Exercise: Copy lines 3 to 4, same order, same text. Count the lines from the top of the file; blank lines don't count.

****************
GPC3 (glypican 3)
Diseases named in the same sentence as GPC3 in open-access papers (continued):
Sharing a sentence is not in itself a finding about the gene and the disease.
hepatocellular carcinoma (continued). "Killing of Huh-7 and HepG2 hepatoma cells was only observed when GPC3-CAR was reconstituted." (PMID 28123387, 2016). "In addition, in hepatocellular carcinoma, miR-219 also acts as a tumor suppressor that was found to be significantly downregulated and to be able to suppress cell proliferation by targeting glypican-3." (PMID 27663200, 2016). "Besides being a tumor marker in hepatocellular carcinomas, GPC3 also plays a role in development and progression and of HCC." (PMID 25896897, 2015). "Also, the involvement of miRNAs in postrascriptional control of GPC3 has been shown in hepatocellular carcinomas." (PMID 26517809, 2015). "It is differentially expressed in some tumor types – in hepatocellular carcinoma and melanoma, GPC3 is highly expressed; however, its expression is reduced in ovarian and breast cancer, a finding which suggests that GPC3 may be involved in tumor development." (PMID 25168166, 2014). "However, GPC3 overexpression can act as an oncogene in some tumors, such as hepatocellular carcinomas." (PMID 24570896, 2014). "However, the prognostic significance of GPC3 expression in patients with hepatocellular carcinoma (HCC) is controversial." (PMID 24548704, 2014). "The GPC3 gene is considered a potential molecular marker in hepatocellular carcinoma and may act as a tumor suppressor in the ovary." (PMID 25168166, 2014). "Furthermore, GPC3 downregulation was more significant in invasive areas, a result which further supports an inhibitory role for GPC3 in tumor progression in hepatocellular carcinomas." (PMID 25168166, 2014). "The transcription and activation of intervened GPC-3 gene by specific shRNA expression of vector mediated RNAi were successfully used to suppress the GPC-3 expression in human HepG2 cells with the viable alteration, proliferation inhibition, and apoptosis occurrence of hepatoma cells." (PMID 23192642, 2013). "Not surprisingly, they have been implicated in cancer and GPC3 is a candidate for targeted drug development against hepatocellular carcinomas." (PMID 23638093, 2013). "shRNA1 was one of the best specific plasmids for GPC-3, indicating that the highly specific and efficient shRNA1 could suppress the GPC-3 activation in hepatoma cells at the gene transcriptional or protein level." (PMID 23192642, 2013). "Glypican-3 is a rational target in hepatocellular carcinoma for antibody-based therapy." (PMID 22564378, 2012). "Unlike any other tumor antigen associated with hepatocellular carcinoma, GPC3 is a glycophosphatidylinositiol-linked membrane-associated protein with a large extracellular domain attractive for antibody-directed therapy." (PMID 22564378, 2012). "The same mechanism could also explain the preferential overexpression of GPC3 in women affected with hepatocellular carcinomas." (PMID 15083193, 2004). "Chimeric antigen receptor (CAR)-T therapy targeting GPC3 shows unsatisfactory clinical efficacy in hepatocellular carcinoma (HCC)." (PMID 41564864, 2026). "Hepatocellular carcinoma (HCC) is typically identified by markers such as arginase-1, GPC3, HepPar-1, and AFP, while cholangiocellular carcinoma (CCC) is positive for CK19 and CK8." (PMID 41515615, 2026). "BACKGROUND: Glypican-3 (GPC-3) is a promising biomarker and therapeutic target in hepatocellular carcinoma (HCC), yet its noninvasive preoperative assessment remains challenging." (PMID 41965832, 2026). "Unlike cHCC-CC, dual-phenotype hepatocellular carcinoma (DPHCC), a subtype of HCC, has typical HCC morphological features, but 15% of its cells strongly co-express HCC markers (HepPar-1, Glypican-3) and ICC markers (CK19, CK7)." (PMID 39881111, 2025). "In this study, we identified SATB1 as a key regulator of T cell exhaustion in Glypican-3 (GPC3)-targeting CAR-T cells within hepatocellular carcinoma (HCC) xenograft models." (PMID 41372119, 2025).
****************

Sharing a sentence is not in itself a finding about the gene and the disease.
hepatocellular carcinoma (continued). "Killing of Huh-7 and HepG2 hepatoma cells was only observed when GPC3-CAR was reconstituted." (PMID 28123387, 2016). "In addition, in hepatocellular carcinoma, miR-219 also acts as a tumor suppressor that was found to be significantly downregulated and to be able to suppress cell proliferation by targeting glypican-3." (PMID 27663200, 2016). "Besides being a tumor marker in hepatocellular carcinomas, GPC3 also plays a role in development and progression and of HCC." (PMID 25896897, 2015). "Also, the involvement of miRNAs in postrascriptional control of GPC3 has been shown in hepatocellular carcinomas." (PMID 26517809, 2015). "It is differentially expressed in some tumor types – in hepatocellular carcinoma and melanoma, GPC3 is highly expressed; however, its expression is reduced in ovarian and breast cancer, a finding which suggests that GPC3 may be involved in tumor development." (PMID 25168166, 2014). "However, GPC3 overexpression can act as an oncogene in some tumors, such as hepatocellular carcinomas." (PMID 24570896, 2014). "However, the prognostic significance of GPC3 expression in patients with hepatocellular carcinoma (HCC) is controversial." (PMID 24548704, 2014). "The GPC3 gene is considered a potential molecular marker in hepatocellular carcinoma and may act as a tumor suppressor in the ovary." (PMID 25168166, 2014). "Furthermore, GPC3 downregulation was more significant in invasive areas, a result which further supports an inhibitory role for GPC3 in tumor progression in hepatocellular carcinomas." (PMID 25168166, 2014). "The transcription and activation of intervened GPC-3 gene by specific shRNA expression of vector mediated RNAi were successfully used to suppress the GPC-3 expression in human HepG2 cells with the viable alteration, proliferation inhibition, and apoptosis occurrence of hepatoma cells." (PMID 23192642, 2013). "Not surprisingly, they have been implicated in cancer and GPC3 is a candidate for targeted drug development against hepatocellular carcinomas." (PMID 23638093, 2013). "shRNA1 was one of the best specific plasmids for GPC-3, indicating that the highly specific and efficient shRNA1 could suppress the GPC-3 activation in hepatoma cells at the gene transcriptional or protein level." (PMID 23192642, 2013). "Glypican-3 is a rational target in hepatocellular carcinoma for antibody-based therapy." (PMID 22564378, 2012). "Unlike any other tumor antigen associated with hepatocellular carcinoma, GPC3 is a glycophosphatidylinositiol-linked membrane-associated protein with a large extracellular domain attractive for antibody-directed therapy." (PMID 22564378, 2012). "The same mechanism could also explain the preferential overexpression of GPC3 in women affected with hepatocellular carcinomas." (PMID 15083193, 2004). "Chimeric antigen receptor (CAR)-T therapy targeting GPC3 shows unsatisfactory clinical efficacy in hepatocellular carcinoma (HCC)." (PMID 41564864, 2026). "Hepatocellular carcinoma (HCC) is typically identified by markers such as arginase-1, GPC3, HepPar-1, and AFP, while cholangiocellular carcinoma (CCC) is positive for CK19 and CK8." (PMID 41515615, 2026). "BACKGROUND: Glypican-3 (GPC-3) is a promising biomarker and therapeutic target in hepatocellular carcinoma (HCC), yet its noninvasive preoperative assessment remains challenging." (PMID 41965832, 2026). "Unlike cHCC-CC, dual-phenotype hepatocellular carcinoma (DPHCC), a subtype of HCC, has typical HCC morphological features, but 15% of its cells strongly co-express HCC markers (HepPar-1, Glypican-3) and ICC markers (CK19, CK7)." (PMID 39881111, 2025). "In this study, we identified SATB1 as a key regulator of T cell exhaustion in Glypican-3 (GPC3)-targeting CAR-T cells within hepatocellular carcinoma (HCC) xenograft models." (PMID 41372119, 2025).